I’m sure I’m not the only one who heard the concept and first thought “black comedy”.
A chemistry teacher, beaten down by the myriad sticks and stones of his life, discovers that he’s dying. Worried for his family’s future, he decides to put his time and skills to use in providing for them after he’s gone… by cooking and selling crystal meth.
In and of itself, the tale of Walter White doesn’t necessary reach out and grab you. It could be very good. It could be very bad. It could be somewhere in the middle. And so the middle was where I stood for those early episodes. It wasn’t until late in the second season that I committed to watching it.
What I saw when I did was something far more than a two-sentence logline. Something that defied, even transcended, the bounds of genre. Something that, for me, redefined what was possible in scripted television.
What I saw was Breaking Bad.
The series premiered on AMC (thereby joining Mad Men in restoring the network’s reputation) on January 20, 2008. Since then, its cast and crew have taken Vince Gilligan’s “simple” premise and built it into something far more complex and interesting than I had first imagined. Oh, it does have its moments of black comedy (Exhibit A: Bob Odenkirk’s inspired turn as the lawyer Saul Goodman), but it’s also filled with moments of shocking violence, acts of violation not merely against the body, but against the soul.
For the core of Breaking Bad is the story of Walter White, a man whose moral compass fails him long before his body does. It’s all too easy for Walt to rationalize his actions, to deny their consequences, but he’s long since abandoned the pretense that he’s doing this for his family. In three seasons, we’ve watched him do some fairly despicable things, far less to preserve his family than to preserve himself. A perfect example takes place in Season 2’s “Phoenix”, when Walt allows a girl (the girlfriend of his assistant Jesse) to die, leading to some horrifying repercussions for her family, for Jesse, and ultimately for everyone in Albuquerque. And for Walt? Nope, not his problem.
But Gilligan won’t let anyone off that easily, least of all him. To describe the show’s plot twists would be to describe interlocking chains of consequence that will ultimately ensnare everyone around Walt. When his wife discovers Walt’s business, she first files for divorce; now she’s helping launder his money. His brother-in-law, a DEA agent, is now in a wheelchair, the casualty in a blood feud between Walt and a Mexican cartel – a feud that Walt, of course, never knew existed. And I don’t even want to think of what will happen to Walt’s son (who adores him, to the point of near idolatry) when he finally comes to the truth about his father. The sins of Walter White will be visited upon everyone around him, and ultimately, he will pay for theirs and for his own, with far more than the soul he’s already given up.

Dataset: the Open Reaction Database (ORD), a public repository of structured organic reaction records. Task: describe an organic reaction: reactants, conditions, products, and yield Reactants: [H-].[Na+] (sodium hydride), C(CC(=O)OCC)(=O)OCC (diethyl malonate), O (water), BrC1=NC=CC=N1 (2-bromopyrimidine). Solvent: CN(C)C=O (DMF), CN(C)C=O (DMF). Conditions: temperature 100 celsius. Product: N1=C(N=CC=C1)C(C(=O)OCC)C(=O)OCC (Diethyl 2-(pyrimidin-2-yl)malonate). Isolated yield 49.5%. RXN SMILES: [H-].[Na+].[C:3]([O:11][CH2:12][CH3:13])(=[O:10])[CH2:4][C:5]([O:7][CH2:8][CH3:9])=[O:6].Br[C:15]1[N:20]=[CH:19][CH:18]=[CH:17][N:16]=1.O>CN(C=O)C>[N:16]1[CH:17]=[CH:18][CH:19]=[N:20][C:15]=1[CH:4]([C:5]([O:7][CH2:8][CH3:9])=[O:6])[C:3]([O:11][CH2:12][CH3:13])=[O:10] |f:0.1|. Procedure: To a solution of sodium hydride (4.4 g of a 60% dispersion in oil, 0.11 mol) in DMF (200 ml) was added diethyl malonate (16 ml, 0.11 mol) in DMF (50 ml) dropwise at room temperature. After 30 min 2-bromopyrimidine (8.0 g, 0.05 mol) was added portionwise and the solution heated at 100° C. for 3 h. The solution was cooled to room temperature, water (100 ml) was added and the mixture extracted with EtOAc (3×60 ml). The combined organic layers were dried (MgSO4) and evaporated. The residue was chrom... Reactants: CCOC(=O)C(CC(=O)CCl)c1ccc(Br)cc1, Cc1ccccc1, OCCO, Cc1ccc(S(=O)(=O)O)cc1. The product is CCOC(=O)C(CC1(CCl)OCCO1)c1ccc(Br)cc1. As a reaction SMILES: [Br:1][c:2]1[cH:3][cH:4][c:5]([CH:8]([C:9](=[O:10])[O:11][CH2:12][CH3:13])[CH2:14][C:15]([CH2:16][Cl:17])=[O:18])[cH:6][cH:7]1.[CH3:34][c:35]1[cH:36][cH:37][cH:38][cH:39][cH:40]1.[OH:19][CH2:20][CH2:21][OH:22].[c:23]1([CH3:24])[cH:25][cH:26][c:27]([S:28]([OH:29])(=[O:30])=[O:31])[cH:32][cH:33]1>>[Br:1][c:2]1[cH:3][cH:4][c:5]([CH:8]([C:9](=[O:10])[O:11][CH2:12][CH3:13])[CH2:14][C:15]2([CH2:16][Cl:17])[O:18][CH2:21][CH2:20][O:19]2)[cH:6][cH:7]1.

Though everyone will suffer, the series’ strongest conflicts begin and end with three characters. With Jesse Pinkman, once Walt’s student, now his partner, and always a tortured soul; with Gustavo Fring, fast-food magnate, community benefactor, distributor, and sociopath; and with Walter White himself. The relationship between these men – labyrinthine in its motivations, and dangerous in its implications – has become the heart of Breaking Bad.
I can’t think of a better example of this relationship than a scene from the fourth season’s premiere episode. If you’ve seen “Box Cutter” already, then you’ll know EXACTLY what I’m talking about; if you haven’t, I’ll not be the one to spoil it. But it’s a masterwork of writing and acting, and typical of Gilligan’s method/madness, building a shocking outcome on a foundation of nearly unbearable tension and pitch-perfect performances.
And this is the part I’ve been trying to get to from the beginning. Those performances have elevated Breaking Bad to a level so far above what I ever expected of it. In Aaron Paul’s hands, Jesse becomes a torn and tragic mess; we root for his redemption, even as it falls further beyond his grasp. Giancarlo Esposito, with little more than a calm look and an even pace, has made of Gus one of the most terrifying villains I’ve ever seen, in any medium. And Bryan Cranston – well, do I need to rehash how good he is?
I suppose I could, but in the end (like so many things I recommend), you can’t really know until you’ve seen him in action for yourself. So I hope you will. Be warned, of course, that this show goes to some very, very dark places (again, I give you “Box Cutter”). But it’s so well written, acted, directed, that it’s truly something to behold.
Thanks as always for following along. I hope you enjoy the show and hope you’ll come back for my next dispatch.
Until then, “be seeing you…”